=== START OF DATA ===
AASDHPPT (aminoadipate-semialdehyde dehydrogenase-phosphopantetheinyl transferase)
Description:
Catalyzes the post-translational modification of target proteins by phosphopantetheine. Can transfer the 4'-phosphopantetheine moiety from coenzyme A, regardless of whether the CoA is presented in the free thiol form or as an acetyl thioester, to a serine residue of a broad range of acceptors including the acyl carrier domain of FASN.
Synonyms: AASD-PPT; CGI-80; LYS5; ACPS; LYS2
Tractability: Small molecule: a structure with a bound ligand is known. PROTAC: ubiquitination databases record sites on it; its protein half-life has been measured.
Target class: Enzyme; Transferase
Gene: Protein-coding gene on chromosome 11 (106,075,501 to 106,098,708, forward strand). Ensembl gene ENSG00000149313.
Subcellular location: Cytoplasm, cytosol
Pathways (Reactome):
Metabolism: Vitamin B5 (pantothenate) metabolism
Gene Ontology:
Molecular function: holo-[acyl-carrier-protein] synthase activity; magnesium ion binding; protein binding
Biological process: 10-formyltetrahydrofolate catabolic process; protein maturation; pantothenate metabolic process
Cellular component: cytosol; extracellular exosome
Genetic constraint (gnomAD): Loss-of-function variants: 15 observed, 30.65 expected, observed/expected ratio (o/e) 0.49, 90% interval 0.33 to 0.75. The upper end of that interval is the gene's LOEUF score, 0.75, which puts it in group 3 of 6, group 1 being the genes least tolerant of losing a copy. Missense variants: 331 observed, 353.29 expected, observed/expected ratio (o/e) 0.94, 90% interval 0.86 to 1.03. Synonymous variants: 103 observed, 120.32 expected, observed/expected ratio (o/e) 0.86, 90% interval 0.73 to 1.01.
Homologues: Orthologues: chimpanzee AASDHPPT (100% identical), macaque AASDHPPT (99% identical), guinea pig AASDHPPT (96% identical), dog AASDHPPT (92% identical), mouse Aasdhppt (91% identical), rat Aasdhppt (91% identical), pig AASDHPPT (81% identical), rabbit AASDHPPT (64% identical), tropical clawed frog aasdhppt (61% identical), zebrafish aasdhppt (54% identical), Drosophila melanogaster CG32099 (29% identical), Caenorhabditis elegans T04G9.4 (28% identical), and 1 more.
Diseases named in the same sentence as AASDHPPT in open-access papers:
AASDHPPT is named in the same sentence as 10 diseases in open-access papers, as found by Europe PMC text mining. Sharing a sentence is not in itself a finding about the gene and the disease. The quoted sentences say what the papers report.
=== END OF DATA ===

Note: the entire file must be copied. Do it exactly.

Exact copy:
AASDHPPT (aminoadipate-semialdehyde dehydrogenase-phosphopantetheinyl transferase)
Description:
Catalyzes the post-translational modification of target proteins by phosphopantetheine. Can transfer the 4'-phosphopantetheine moiety from coenzyme A, regardless of whether the CoA is presented in the free thiol form or as an acetyl thioester, to a serine residue of a broad range of acceptors including the acyl carrier domain of FASN.
Synonyms: AASD-PPT; CGI-80; LYS5; ACPS; LYS2
Tractability: Small molecule: a structure with a bound ligand is known. PROTAC: ubiquitination databases record sites on it; its protein half-life has been measured.
Target class: Enzyme; Transferase
Gene: Protein-coding gene on chromosome 11 (106,075,501 to 106,098,708, forward strand). Ensembl gene ENSG00000149313.
Subcellular location: Cytoplasm, cytosol
Pathways (Reactome):
Metabolism: Vitamin B5 (pantothenate) metabolism
Gene Ontology:
Molecular function: holo-[acyl-carrier-protein] synthase activity; magnesium ion binding; protein binding
Biological process: 10-formyltetrahydrofolate catabolic process; protein maturation; pantothenate metabolic process
Cellular component: cytosol; extracellular exosome
Genetic constraint (gnomAD): Loss-of-function variants: 15 observed, 30.65 expected, observed/expected ratio (o/e) 0.49, 90% interval 0.33 to 0.75. The upper end of that interval is the gene's LOEUF score, 0.75, which puts it in group 3 of 6, group 1 being the genes least tolerant of losing a copy. Missense variants: 331 observed, 353.29 expected, observed/expected ratio (o/e) 0.94, 90% interval 0.86 to 1.03. Synonymous variants: 103 observed, 120.32 expected, observed/expected ratio (o/e) 0.86, 90% interval 0.73 to 1.01.
Homologues: Orthologues: chimpanzee AASDHPPT (100% identical), macaque AASDHPPT (99% identical), guinea pig AASDHPPT (96% identical), dog AASDHPPT (92% identical), mouse Aasdhppt (91% identical), rat Aasdhppt (91% identical), pig AASDHPPT (81% identical), rabbit AASDHPPT (64% identical), tropical clawed frog aasdhppt (61% identical), zebrafish aasdhppt (54% identical), Drosophila melanogaster CG32099 (29% identical), Caenorhabditis elegans T04G9.4 (28% identical), and 1 more.
Diseases named in the same sentence as AASDHPPT in open-access papers:
AASDHPPT is named in the same sentence as 10 diseases in open-access papers, as found by Europe PMC text mining. Sharing a sentence is not in itself a finding about the gene and the disease. The quoted sentences say what the papers report.